By Michele Leggott and Brianna Vincent
28 February 1851-29 March 1895
Ellen my seventh daughter was born. (Sarah Harris to sister Emma Jane Hill. New Plymouth, [1852 or later])
Amongst the work of Miss Ellen Harris, the portrait of a nun, several small paintings of scenery, and the earthenware pipes in Egyptian and Arabesque designs call for notice. (Colonist 24 Dec 1889: 5 [sup])
Only three copies of the fern numbers came & they wanted to know if they were to be bound or loose — did you ever know such idiots? That will make another three months before they come out, of course we wrote that they were to be bound & if not too late to alter the colour of the backs, we have sent a pattern. (Ellen Harris, letter to Emily Cumming Harris in New Plymouth. Nelson, 8 Jan 1890, quoted in Emily’s diary)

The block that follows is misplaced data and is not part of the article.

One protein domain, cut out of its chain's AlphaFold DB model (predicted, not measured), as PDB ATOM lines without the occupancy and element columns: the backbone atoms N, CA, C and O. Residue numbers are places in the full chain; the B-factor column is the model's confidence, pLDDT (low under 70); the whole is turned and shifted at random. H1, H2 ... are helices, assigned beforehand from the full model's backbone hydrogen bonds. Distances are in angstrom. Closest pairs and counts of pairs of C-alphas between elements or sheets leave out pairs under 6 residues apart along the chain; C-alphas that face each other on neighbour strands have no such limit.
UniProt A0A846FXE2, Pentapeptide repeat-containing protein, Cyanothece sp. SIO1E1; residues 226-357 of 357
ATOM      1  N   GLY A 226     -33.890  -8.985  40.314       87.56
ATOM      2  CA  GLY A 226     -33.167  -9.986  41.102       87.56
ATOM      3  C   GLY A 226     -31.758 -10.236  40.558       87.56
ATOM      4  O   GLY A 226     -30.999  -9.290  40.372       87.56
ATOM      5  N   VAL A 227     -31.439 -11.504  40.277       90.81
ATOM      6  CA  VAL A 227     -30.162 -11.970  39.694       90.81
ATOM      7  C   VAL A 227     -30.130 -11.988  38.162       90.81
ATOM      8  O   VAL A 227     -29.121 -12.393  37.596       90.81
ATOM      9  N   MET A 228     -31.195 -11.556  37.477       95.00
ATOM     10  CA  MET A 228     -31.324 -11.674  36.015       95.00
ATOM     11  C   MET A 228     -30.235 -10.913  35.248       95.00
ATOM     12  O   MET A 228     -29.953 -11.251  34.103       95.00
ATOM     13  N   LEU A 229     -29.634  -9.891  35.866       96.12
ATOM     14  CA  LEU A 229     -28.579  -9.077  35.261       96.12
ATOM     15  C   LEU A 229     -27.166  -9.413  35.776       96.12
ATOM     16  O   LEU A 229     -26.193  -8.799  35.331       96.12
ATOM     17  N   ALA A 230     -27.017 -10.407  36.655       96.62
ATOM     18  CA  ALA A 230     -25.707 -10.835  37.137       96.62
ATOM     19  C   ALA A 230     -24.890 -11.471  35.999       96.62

Thanks for letter which we were very pleased to receive. We are very busy seeing about the exhibition, we have taken one of the rinks which is a very large place. We have had lots of lovely things promised already & when it is all done it can’t fail to look very attractive but there is a tremendous lot of work. One gentleman came this week & offered his services & I think he will arrange the part we have set out for afternoon teas, which we intend having so that there will be plenty for our girl friends to do. All the Moores have promised to help & are helping now. Bertie has been cutting out large letters to put on flags. I am so glad Ruth is coming & I wish Fannie could come too – tell her to write to Harry at once & ask him to pay her passage. I’m sure he might – & with her nice blue serge & white dresses she will always look nice. Ruth must wear her warm dress & bring her light ones as some days are quite cold. She will have a good deal of the exhibition but some of the girls will take her about if we can’t. I wish you could all three be here & Gretchen too, what a time we could have. Will you get the recipe for Auntie cakes from Bel? Frances wants to make some, we shall have to make a lot of cakes. I have just made a pretty muslin for the opening, heliotrope. We mean to have a grand opening if we can get it. We shall have to pay a man to take tickets & sleep there at night; if your father came we could have him, let us know if there is any chance of his coming. The excursion tickets are issued from 28 January to 4th February & last a fortnight. I expect the steamer would leave on 26th. I am a good deal better lately but my cough is still very bad & so is F’s. It is a pity that she will have to leave directly the Jubilee is over as she will have to be all ready packed up – Dr Cressy is expected this week he didn’t come by the last boat as the lawyers wouldn’t finish. Emily is quite well again and so is Papa. Our fern trees have grown so much they are above the veranda, I thought they would look small after N.P. but they don’t. Such lots of people wear hats made of net or tulle or muslin, even buttercloth looks light and pretty – the frames are made of wire. Mrs Pridham sent us such pretty cards mine is something quite ne & now I must finish, with love to all your affectionate Aunt Ellen.